Cannabis Use Disorder

Dilani Perera-Diltz, Lamar University

Cannabis use disorder is diagnosed when a problematic pattern of cannabis use results in significant impairment. Problematic and significant impairment is defined as meeting at least two of 11 Diagnostic and Statistical Manual of Mental Disorders (5th ed.; DSM-5; American Psychiatric Association [APA], 2013) criteria within a 12-month period. The DSM-5 (APA, 2013) criteria include: 1) more use than intended; 2) desire or unsuccessful attempts to cut down; 3) significant time spent acquiring, using, or recovering from cannabis; 4) cravings; 5) failure to fulfill major obligations; 6) continued use despite related social and interpersonal problems; 7) reduction or elimination of important activities due to use; 8) use in physically hazardous situations; 9) continued use despite knowledge of experiencing physical or psychological consequences; 10) tolerance; and 11) withdrawal. The severity of the disorder may be classified as mild (i.e., 2-3 symptoms), moderate (i.e., 4-5 symptoms), or severe (i.e., 6 or more symptoms). Further specifiers include: in early or sustained remission, and the use occurs in a controlled environment. 

Early onset cannabis use increased the likelihood of later development of cannabis use disorder in the U.S. (Le Strat, Dubertret, & Le Foll, 2015). Weekly cannabis users were at greater risk for experiencing impairment in social, physical, marital, financial, and employment domains compared to those who use less often (Davis, Thomas, Jesseman, & Mazan, 2009). The main chemical in cannabis, delta-9-tetrahydrocannabinol (THC), targets and over-activates the brain’s cannabinoid receptors, resulting in an altered sense of time; impaired motor and cognitive functioning such as impaired coordination, compromised thinking, decision making, and problem solving; diminished learning; and problems with memory (NIDA, 2015b). Smoking marijuana long-term may contribute to respiratory system damage (NIDA, 2015b).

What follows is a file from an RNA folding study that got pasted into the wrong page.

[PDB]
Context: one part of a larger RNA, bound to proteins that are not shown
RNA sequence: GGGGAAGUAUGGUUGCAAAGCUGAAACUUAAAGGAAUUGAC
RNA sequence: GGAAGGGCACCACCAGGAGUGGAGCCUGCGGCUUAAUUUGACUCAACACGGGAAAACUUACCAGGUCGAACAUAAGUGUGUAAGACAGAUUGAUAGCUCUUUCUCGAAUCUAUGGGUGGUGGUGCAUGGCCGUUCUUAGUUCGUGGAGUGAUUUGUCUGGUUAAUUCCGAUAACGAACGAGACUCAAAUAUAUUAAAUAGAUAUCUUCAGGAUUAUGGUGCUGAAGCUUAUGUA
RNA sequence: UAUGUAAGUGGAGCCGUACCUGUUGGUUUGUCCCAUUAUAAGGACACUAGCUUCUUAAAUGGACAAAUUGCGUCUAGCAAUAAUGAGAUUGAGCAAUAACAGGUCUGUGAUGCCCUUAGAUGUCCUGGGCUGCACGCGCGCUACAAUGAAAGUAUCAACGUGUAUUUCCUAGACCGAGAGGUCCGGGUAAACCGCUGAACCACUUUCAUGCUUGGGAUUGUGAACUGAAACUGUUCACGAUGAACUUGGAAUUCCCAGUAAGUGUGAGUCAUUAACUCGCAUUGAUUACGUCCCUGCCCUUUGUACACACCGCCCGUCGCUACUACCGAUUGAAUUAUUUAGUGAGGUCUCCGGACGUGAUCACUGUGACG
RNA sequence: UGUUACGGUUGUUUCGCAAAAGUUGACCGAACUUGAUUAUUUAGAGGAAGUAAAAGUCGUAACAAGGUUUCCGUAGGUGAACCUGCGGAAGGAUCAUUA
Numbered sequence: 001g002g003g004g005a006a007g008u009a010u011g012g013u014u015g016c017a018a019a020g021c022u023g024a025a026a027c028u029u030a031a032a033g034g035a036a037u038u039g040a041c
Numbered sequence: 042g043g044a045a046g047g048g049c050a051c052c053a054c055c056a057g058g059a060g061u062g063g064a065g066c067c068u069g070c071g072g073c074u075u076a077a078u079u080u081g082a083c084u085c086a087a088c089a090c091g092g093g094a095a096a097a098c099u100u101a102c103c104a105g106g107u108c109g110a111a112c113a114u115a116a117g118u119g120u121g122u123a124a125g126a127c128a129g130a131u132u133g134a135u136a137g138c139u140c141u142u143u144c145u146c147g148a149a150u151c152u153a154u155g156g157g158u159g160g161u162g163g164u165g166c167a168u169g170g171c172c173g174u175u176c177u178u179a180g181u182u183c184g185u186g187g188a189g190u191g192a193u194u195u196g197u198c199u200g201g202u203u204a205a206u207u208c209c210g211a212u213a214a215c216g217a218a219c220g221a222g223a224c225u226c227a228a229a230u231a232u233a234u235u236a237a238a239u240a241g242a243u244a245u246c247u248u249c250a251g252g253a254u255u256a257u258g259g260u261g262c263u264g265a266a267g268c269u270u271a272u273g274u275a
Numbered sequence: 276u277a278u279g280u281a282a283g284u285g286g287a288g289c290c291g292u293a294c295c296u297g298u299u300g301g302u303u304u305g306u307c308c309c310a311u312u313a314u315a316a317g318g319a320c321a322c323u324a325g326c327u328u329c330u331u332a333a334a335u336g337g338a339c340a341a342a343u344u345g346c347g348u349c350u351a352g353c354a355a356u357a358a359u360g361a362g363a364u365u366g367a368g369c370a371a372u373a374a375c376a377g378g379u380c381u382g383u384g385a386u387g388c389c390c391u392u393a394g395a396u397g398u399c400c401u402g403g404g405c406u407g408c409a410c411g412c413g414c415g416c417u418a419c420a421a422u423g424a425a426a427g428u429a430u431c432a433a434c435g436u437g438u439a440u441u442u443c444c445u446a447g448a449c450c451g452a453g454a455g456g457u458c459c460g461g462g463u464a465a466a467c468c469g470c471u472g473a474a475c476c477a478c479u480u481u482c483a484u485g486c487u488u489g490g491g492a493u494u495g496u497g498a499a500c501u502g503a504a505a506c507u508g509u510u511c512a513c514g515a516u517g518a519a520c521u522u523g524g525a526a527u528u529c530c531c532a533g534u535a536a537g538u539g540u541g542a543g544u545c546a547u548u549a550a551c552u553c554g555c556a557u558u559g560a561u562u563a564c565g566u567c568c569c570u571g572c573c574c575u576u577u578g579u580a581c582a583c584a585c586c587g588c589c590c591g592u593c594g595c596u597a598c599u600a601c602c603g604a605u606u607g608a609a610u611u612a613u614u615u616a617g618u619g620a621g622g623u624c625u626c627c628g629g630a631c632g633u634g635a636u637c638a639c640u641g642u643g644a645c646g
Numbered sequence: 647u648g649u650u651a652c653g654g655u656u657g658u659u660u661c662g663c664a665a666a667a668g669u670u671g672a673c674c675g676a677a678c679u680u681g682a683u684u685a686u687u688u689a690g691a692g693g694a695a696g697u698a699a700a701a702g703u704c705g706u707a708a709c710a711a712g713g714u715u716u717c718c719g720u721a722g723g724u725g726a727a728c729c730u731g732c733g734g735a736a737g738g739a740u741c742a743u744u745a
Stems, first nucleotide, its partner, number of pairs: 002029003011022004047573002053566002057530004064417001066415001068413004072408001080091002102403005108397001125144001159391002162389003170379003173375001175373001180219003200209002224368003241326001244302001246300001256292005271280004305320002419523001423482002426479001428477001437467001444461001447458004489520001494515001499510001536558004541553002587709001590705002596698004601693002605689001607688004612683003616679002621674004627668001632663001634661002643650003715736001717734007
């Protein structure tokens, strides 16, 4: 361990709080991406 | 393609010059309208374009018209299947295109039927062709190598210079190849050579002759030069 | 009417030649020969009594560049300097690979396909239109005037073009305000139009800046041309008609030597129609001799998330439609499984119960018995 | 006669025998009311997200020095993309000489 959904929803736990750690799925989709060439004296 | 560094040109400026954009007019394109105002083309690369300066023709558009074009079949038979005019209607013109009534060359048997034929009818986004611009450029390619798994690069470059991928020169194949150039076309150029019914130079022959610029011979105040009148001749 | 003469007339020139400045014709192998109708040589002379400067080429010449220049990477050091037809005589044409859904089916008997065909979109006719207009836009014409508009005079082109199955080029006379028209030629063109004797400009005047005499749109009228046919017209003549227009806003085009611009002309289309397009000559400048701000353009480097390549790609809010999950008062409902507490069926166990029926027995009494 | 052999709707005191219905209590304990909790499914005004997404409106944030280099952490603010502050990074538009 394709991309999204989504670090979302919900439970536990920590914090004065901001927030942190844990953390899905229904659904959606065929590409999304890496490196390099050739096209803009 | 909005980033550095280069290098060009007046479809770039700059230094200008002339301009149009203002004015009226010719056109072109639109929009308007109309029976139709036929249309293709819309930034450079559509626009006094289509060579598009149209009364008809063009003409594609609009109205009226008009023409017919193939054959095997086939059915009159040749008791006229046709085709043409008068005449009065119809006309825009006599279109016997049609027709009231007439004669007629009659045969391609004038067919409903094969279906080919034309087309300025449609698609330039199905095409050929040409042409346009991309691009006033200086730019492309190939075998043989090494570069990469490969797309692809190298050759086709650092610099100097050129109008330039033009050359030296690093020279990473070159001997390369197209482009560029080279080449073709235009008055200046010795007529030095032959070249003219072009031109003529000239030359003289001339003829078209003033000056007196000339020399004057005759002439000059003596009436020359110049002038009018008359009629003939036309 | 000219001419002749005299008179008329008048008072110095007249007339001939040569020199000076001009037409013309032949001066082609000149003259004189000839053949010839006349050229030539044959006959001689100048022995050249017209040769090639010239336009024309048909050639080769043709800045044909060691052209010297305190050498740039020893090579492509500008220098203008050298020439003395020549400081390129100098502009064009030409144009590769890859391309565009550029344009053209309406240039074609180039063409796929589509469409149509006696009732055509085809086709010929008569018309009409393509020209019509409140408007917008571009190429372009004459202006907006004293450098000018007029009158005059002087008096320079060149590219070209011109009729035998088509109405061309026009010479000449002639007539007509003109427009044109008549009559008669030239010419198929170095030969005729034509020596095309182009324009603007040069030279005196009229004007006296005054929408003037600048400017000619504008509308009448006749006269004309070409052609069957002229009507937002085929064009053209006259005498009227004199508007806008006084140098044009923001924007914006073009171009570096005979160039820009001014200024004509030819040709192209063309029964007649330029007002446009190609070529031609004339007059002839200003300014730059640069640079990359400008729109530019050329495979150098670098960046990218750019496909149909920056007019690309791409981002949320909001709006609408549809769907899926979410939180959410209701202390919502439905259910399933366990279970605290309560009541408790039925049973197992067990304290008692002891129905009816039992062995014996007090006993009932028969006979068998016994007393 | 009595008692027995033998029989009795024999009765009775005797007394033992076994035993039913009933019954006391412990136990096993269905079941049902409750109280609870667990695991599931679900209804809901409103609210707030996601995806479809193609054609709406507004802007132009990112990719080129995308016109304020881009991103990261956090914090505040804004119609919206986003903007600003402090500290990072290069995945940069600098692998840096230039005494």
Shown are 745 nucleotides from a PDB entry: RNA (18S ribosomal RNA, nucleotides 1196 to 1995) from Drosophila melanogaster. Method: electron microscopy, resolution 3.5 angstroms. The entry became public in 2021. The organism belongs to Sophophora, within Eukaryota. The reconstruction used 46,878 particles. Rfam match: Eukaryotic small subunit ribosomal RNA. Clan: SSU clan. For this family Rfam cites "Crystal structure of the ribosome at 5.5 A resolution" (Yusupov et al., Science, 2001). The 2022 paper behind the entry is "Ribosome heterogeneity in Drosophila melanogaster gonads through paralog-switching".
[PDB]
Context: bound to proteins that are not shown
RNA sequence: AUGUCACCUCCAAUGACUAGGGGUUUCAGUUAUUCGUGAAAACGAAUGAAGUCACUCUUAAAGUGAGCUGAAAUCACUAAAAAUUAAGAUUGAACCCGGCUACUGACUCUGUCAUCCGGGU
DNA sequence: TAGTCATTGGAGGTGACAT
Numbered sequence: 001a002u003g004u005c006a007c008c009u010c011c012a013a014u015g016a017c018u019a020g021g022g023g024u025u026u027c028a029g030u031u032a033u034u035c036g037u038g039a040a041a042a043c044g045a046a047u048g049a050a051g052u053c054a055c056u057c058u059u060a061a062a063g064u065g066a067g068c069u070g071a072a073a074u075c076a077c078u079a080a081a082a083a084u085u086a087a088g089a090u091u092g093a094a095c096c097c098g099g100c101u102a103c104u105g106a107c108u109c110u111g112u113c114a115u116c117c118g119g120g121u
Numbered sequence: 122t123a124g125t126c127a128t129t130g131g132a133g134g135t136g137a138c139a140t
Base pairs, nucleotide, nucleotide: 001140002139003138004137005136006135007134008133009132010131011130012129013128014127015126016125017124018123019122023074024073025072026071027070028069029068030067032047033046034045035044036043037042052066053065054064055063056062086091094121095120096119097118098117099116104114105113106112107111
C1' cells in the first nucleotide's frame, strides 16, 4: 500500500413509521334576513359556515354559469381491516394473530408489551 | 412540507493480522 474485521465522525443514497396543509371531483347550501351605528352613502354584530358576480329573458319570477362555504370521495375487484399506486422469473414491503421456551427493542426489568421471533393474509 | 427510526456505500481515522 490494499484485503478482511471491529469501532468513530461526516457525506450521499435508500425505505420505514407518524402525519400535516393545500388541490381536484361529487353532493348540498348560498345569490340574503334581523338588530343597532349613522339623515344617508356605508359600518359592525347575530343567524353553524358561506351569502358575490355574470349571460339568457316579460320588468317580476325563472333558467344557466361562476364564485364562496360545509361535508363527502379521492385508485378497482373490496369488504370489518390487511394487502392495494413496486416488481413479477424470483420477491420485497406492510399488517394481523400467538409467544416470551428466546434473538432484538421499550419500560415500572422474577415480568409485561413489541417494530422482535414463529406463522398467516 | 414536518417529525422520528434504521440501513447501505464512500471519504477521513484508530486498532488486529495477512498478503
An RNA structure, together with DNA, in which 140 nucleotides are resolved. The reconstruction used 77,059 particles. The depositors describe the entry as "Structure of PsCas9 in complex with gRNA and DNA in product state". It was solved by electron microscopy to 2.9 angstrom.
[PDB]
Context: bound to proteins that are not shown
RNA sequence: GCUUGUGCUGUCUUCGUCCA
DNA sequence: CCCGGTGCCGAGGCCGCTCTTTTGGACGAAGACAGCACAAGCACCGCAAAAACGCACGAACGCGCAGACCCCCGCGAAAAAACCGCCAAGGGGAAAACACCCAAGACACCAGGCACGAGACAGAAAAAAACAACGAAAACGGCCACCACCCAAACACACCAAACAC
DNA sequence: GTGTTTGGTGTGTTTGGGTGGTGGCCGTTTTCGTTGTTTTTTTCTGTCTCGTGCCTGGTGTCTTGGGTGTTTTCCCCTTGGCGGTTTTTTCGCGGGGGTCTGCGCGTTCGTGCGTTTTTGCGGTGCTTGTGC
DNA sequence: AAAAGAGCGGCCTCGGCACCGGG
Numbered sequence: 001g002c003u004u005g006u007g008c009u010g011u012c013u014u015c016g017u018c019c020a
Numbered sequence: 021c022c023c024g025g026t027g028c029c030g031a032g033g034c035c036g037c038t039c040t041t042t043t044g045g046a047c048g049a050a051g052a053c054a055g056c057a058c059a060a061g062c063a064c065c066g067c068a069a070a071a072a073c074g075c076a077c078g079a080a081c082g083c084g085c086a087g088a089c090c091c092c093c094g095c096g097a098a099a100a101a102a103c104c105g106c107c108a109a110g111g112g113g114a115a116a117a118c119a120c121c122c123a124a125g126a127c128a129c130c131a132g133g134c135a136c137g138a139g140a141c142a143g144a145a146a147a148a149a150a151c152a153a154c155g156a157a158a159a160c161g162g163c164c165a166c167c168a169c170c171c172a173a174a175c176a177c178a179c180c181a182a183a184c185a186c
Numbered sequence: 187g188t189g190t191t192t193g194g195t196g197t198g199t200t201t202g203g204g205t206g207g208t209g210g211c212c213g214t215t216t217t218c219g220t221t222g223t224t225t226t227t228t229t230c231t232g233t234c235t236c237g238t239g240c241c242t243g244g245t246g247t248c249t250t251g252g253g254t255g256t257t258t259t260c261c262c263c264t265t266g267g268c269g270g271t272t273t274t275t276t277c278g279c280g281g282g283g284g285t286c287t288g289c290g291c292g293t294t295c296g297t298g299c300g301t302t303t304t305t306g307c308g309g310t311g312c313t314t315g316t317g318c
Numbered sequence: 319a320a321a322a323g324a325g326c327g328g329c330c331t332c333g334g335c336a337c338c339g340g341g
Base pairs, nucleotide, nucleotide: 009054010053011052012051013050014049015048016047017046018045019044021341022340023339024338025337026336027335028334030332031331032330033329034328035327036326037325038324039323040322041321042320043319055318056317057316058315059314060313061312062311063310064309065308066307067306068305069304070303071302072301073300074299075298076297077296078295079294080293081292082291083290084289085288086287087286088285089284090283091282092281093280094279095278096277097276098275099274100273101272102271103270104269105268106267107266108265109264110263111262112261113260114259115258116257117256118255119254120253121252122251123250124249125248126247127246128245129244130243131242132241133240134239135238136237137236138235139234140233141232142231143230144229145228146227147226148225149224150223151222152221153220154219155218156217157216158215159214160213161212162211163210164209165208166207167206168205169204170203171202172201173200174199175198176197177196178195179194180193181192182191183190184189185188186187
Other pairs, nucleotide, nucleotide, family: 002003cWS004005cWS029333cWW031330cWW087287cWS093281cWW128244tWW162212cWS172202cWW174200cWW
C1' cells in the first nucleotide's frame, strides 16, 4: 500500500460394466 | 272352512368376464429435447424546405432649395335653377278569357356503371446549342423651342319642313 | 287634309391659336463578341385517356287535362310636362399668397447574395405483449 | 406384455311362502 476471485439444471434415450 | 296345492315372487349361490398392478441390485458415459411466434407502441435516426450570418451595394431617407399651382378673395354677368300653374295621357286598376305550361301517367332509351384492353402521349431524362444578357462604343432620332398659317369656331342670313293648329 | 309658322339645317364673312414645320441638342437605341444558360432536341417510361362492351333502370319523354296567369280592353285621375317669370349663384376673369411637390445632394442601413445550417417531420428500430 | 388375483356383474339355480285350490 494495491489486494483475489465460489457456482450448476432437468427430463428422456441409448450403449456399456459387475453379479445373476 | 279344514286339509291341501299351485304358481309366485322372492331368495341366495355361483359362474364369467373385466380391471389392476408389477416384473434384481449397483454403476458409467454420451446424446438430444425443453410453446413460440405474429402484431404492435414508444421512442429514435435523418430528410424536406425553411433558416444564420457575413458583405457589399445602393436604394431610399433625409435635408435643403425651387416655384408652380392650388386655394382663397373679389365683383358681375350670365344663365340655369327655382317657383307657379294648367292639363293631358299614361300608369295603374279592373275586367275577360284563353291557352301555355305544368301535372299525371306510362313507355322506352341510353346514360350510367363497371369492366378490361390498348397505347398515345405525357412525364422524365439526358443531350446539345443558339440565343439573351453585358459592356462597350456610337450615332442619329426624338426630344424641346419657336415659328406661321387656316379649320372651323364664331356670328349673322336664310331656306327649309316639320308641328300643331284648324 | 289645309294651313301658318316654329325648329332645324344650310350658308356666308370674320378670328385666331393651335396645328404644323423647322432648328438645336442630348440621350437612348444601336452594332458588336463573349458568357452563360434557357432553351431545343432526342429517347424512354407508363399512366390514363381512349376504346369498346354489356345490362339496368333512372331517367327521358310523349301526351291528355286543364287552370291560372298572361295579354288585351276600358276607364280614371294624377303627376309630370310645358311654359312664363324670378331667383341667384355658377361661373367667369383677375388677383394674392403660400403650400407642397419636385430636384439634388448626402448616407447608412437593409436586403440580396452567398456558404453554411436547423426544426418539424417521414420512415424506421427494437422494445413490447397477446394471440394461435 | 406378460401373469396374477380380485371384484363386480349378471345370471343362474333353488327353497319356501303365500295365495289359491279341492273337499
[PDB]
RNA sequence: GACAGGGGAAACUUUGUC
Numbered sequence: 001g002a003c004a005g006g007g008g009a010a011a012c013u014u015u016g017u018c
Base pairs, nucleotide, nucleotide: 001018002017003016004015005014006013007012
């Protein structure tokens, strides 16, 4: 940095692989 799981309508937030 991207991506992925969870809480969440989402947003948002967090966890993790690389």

Across the globe, 181.8 million people used cannabis in 2013 (United Nations Office of Drugs and Crime, 2015). Cannabis is the most commonly used illicit drug in the United States (U.S.) with approximately 8% of those 12 years and older using cannabis in the past month (National Institute of Drug Abuse [NIDA], 2014). Researchers indicate 9% of cannabis users will develop cannabis use disorder (Budney, Roffman, Stephens, & Walker, 2007). The prevalence rate for cannabis use disorder among 12 to 17 years olds is 3.4% and 1.5% among adults over 18 years of age (APA, 2013).

National Institute of Health’s Drug Facts: Marijuana:

NIDA’s Statistics on Marijuana Use:

NIDA’s Is Marijuana Medicine?  

Office of National Drug Control Policy’s State Laws Related to Marijuana:

Smart Approaches to Marijuana: Public Policy:

Identification/Assessment Strategies

Cannabis use alone does not indicate problematic use. Therefore, counselors should determine the impact of use via screening instruments, clinical interviews, and use of the DSM-5 criteria when assessing for cannabis use disorder. Brief screening instruments to assess for cannabis use disorder include:

More in-depth scales include:

Short scales to assess cannabis-related problems:

Intervention Strategies